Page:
The landscape has a Melbourne Sandbelt feel, especially with the style of bunkering employed by Cashmore and Faldo to add bite to the Creek Course. The green complexes are superb with closely mown swales and hollows nestled alongside creative greenside bunkering that cuts the fringes of each putting surface. The dramatic slopes created off the edge of the bunkers add to the excitement of putting on the true rolling greens of the Creek course.

If you need any more reason to sample these two gems, here’s another – both courses are ranked within the Top-30 Public Access Courses in the country by Golf Australia magazine, with the Creek at No.27 and the Beach at No.7.

Barwon Heads Golf Club. PHOTO: Brendan James.

Thirteenth Beach’s next-door neighbour, Barwon Heads Golf Club, was the highest-ranked Bellarine Peninsula course in Golf Australia’s Top-100 Public Access Courses list published in January this year.

Architects Neil Crafter and Paul Mogford have overseen subtle changes to the design as part of an ongoing development plan for the course. This has included bunker renovation and scrub clearing to further enhance the playability and visual appeal of the layout. These improving aspects, as well as the course’s immaculate conditioning under course superintendent Adam Lamb and his team, will no doubt keep Barwon Heads entrenched in the top percentile of this national ranking for some time to come.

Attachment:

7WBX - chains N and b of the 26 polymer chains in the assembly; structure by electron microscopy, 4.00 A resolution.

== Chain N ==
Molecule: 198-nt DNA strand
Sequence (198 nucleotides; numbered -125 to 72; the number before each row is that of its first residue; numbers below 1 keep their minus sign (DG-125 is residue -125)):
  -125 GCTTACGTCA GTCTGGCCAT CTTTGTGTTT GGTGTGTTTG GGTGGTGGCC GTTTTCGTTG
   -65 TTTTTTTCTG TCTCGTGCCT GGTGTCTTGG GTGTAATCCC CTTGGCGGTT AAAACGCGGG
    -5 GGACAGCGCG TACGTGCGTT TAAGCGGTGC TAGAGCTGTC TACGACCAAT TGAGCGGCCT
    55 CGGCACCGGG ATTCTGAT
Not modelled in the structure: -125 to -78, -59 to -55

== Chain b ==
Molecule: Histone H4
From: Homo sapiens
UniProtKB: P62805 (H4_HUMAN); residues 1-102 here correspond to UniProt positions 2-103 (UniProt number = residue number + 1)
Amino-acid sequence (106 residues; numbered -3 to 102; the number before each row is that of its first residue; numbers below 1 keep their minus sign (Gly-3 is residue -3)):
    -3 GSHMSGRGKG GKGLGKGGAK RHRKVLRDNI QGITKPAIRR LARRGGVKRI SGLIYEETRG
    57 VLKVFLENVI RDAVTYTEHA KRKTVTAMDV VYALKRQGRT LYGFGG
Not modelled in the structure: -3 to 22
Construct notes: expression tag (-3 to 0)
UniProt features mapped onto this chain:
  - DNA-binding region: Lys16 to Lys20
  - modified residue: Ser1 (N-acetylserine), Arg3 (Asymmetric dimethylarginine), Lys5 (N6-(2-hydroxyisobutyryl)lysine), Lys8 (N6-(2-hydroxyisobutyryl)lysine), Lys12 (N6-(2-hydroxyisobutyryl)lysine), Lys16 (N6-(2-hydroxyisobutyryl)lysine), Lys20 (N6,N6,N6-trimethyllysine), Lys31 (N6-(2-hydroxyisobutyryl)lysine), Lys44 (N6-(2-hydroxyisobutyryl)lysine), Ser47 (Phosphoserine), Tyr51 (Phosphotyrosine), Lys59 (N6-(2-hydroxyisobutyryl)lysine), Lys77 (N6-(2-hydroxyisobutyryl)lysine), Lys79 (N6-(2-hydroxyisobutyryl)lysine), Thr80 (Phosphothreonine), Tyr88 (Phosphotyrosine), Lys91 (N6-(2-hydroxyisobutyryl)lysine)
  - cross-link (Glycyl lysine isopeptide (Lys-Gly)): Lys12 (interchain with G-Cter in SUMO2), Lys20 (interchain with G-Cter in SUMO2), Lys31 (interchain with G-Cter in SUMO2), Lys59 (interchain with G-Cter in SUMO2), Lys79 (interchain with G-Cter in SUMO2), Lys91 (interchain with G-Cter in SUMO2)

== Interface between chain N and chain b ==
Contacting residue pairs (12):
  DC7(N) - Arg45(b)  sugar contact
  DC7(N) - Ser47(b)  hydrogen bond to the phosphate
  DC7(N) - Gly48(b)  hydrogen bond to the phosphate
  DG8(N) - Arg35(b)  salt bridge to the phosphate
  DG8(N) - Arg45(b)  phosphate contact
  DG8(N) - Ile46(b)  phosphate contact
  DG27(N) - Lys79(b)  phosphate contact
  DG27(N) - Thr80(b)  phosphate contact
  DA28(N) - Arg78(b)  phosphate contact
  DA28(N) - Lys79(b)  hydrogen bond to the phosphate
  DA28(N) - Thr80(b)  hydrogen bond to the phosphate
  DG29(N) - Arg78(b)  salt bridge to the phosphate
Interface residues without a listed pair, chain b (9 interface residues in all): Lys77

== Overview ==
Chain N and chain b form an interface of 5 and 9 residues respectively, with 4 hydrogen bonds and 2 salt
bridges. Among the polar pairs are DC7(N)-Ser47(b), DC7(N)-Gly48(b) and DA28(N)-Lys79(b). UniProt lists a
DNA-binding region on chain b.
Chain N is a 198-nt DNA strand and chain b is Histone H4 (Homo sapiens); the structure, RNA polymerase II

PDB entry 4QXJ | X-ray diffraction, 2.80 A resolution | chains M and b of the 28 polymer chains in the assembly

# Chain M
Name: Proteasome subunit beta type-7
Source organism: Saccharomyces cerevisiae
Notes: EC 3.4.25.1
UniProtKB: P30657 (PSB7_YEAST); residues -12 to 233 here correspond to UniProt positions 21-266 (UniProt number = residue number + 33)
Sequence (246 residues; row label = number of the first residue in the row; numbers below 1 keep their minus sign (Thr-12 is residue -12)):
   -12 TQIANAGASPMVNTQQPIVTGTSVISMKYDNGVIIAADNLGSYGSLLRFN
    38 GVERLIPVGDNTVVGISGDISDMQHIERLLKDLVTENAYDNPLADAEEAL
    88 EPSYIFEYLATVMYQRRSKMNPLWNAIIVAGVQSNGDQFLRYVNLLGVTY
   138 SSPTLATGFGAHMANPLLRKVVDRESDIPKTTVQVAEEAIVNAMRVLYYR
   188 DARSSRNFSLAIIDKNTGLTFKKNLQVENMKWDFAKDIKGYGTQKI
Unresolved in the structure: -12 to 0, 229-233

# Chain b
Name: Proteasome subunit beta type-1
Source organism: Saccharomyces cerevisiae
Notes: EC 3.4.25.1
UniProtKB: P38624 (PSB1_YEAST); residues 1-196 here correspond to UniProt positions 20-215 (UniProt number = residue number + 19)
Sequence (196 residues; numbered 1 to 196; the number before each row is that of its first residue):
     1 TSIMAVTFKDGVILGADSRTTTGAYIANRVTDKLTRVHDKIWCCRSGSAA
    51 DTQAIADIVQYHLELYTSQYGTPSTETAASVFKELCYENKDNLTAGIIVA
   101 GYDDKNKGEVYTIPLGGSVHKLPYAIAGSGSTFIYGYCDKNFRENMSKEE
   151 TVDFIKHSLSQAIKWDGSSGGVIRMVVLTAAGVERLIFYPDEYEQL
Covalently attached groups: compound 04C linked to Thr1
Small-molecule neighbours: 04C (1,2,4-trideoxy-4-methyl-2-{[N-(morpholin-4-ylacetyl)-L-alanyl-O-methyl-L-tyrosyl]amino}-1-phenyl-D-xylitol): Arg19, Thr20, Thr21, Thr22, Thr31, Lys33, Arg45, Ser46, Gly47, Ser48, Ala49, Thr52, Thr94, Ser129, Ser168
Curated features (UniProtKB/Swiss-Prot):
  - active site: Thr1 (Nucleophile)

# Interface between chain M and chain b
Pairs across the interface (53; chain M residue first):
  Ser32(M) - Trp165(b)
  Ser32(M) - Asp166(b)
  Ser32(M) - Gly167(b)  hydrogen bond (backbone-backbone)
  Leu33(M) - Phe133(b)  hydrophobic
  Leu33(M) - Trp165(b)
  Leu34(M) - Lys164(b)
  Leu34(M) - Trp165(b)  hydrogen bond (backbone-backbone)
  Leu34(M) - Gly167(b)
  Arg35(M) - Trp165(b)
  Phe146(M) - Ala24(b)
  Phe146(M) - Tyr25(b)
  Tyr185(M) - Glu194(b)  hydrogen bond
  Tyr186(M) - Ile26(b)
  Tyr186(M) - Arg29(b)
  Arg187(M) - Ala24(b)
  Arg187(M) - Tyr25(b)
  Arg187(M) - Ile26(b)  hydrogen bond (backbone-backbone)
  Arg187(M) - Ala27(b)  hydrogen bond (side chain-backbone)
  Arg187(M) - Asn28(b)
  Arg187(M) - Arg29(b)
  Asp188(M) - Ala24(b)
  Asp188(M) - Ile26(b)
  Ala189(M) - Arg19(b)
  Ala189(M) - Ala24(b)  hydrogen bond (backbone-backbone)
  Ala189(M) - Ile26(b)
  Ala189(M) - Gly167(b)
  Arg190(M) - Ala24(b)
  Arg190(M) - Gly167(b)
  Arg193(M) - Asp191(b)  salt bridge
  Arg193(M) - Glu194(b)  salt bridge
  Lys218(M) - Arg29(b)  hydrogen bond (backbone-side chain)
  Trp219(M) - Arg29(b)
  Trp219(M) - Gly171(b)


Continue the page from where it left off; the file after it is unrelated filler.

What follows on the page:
Barwon Heads is the kind of course you enjoy more and more with every round you play as you begin to understand its nuances and realise how good the strategy of the design really is.

The layout, which measures a meagre 5,856 metres from the championship tees, continues to hold its own against the technological advances in golf equipment and remains as challenging today as it was when Victor East laid out his creation.

“Barwon Heads is the kind of course you enjoy more and more with every round you play …”

Most would describe Barwon Heads as a links course but the majority of the holes are more reminiscent of those found in the Melbourne Sandbelt. In truth it really is only the 3rd, 4th, 5th and 6th holes that really fit the links course billing. These holes, across a narrow road from the historical clubhouse, are brilliant, while the holes from the 7th (alongside the clubhouse) to the 18th are flanked by sometimes dense clumps of ti-tree and the occasional Cypress Pine.